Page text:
Skip to comments.The Most Bizarre Thing About The $72 Million Organization Promoting The End Of The World
Posted on 05/20/2011 6:43:07 AM PDT by SeekAndFind
All of the talk about the world ending on May 21 comes from one organization run by one man: Harold Camping's Family Radio.
At first glance it would seem that 89-year-old Camping is running the biggest scam the world has ever seen -- racking up donations from terrified believers around the world right up until 6 PM on May 21 when... the world doesn't end... and Camping and all of those donations vanish into thin air.
But here's the surprising thing.
Most of Family Radio's revenue -- generated almost entirely by donations -- is put back into advertising and broadcasting costs.
Although Family Radio is valued at $72 million in its latest financial statements the company claims to have around $1.5 million in cash, according to an profile by CNN. It pays $56 million just in FCC broadcasting licenses.
If this is a scam, then it's far more clever than your average fire-and-brimstone hotline. Or maybe it isn't a scam at all.
There's nothing scammy about the website.
Except for a small "Donate Online" button in the corner of the screen, the site is focused entirely on educating you about the coming apocalypse. There's even a FAQ on the site where Camping responds to lots of big questions, like "Doesn't the Bible say no man will know the end of times"? and "Didn't you predict the end of the world in 1994?"
(Excerpt) Read more at businessinsider.com ...
The Biblical evidence is too overwhelming and specific to be wrong. Christ's people can look with great confidence to this date because God promises His "beloved" He will not come upon them as a thief in the night. God in His mercy has revealed the vital information needed to know the day. Judgment Day on May 21, 2011 will occur because the bible declares it. Anyone whom God has not saved will arrive at that day with no hope for salvation. God warns simply the "door will be shut."
If he was a huge leftist he’d be treated as a hero.
Paul Ehrlich, Al Gore et al have been promoting Doomsday Cultism forever
Sadly, people like Camping give Christians a bad name. NO one knows when Jesus will return except the Father! It is silly & foolish to make predictions like this which will not come true. It is not a good thing.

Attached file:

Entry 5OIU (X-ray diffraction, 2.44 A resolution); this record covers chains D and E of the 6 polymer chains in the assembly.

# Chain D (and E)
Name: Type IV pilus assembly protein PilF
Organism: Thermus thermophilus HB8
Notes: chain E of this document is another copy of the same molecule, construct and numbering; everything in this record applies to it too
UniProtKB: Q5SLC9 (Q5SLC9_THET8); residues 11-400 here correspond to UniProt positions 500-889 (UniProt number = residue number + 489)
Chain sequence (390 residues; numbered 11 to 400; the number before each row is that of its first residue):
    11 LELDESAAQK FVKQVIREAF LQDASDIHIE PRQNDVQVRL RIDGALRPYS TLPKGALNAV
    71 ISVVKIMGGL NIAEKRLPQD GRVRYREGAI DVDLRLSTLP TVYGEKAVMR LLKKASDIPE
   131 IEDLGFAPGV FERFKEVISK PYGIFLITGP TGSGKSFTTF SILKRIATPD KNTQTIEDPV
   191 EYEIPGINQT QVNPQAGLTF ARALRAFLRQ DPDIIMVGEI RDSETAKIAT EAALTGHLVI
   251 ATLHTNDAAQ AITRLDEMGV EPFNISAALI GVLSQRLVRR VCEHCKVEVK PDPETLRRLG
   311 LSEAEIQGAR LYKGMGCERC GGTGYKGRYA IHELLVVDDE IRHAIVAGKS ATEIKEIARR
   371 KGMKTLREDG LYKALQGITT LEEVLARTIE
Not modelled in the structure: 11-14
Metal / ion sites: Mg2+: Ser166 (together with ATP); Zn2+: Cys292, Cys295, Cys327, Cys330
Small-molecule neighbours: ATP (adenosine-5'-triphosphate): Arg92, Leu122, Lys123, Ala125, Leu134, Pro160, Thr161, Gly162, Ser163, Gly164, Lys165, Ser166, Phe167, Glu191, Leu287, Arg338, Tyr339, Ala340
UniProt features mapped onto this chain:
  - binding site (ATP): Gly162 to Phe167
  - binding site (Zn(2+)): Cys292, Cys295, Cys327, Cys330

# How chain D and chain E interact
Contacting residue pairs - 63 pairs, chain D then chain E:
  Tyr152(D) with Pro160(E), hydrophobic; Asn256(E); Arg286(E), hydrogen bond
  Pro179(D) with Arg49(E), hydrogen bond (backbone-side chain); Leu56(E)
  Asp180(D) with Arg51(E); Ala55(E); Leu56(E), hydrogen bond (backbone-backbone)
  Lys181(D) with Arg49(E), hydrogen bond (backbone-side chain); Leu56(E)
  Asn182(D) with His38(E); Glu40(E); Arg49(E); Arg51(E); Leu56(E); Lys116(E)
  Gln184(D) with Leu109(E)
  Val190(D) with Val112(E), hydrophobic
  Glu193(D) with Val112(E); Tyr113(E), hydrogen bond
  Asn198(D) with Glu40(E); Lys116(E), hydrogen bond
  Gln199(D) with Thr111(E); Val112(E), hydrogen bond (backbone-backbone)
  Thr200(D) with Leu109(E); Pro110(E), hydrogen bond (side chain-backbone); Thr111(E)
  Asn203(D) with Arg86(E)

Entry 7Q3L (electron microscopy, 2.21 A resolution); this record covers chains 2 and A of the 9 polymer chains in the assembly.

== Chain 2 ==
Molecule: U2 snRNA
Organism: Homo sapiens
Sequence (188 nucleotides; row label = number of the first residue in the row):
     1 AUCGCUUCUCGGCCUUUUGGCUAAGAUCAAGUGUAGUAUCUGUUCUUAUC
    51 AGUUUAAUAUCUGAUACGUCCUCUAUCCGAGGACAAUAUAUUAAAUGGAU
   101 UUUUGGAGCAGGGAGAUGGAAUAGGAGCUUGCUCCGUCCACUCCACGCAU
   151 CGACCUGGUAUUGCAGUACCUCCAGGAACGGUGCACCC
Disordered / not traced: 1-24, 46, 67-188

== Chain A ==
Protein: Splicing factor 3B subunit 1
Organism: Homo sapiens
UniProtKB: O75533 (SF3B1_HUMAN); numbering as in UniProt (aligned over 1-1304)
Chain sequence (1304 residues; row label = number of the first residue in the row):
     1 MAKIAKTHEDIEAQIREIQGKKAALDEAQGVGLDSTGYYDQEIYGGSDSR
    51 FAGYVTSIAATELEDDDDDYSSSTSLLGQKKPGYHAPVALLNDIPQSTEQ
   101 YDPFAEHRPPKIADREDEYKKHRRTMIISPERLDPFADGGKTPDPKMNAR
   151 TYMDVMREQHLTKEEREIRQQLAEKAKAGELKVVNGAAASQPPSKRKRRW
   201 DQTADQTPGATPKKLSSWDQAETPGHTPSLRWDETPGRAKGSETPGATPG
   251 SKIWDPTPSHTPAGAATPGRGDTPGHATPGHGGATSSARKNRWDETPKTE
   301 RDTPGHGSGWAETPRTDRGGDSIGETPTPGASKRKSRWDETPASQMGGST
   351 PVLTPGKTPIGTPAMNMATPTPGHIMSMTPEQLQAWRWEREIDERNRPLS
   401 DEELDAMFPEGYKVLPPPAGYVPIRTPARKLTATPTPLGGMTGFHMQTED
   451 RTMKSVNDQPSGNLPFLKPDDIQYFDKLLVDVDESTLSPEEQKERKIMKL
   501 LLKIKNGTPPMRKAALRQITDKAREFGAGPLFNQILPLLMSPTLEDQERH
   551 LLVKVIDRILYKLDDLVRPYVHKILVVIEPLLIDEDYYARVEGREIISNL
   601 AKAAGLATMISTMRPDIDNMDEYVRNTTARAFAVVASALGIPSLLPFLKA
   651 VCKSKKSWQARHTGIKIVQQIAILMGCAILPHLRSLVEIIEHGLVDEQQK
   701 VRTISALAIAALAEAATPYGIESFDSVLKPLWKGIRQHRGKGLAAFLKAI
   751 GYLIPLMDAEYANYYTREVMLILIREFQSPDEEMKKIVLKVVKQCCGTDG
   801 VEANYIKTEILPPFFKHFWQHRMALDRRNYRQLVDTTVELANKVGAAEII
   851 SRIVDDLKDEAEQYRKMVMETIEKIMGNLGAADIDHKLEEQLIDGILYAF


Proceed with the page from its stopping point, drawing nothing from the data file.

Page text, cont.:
I will post my real response on Sunday. If you don’t hear from me....well, there ya have it.
I think Camping did all this before in the 1990s, if I recall correctly.
Just did a big “Never mind” afterwards.
It’s the end of the world as we know it and I feel fine!
I suppose if people keep guessing they will be right one of these days!
I’m just tuning in to this....so guess I don’t have long to wait. Isn’t tomorrow May 21?
My wife was traveling on business this week and received a copy of USA Today at the hotel (trash, we read the WSJ). On Wednesday FamilyRadio had a full page ad all about “Judgement Day”. I just can’t fathom how many get suckered into such idiocy.
Harold Camping wrote a farewell letter to his staff and followers. You can read it here:
It’ll be pretty funny if the world ended today instead.
RE: Isnt tomorrow May 21?
Yes, and it will already be tomorrow in some parts of the world in a few hours after this post.
I think Camping is 100% wrong. Jesus did say he would come as a thief in the night, and did not promise his “Beloved” no such exemption.
That being said, the tone of the article is one of the big problems that the Western world faces. They don’t believe anyone “really” believes. They think everyone is running a scam. They think is anyone can make a dime off of religion... well, isn’t that what religion and belief has always been about?
Let’s just hope “Campy” doesn’t a gun or some pills to ensure that tomorrow is for sure his his last day.
Take a look at Family Radio’s IRS filings here :
There IS one good thing about this whole thing: After May 21, FamilyRadio (not to be confused with American Family Radio, which is a solid, fundamentalist Christian organization)) should cease to exist - their leader and all of their supporters will either be gone or too embarrassed to come into the daylight (although they should have ceased to exist in 1994 when his first prophecy proved to be false).
I’m wearing running shoes, blue jeans, a comfy Hawaiian shirt, and taking cigars with me... just in case.
Yep, amassing money when you think the world will end soon is a sure sign of something being amiss.
Their website goes into great detail about why the “as a thief in the night” verses don’t apply. ...just as every such end-of-the-world prediction does, and is wrong about.
How can a guy wrote a story about them and have so little insight into what they believe?
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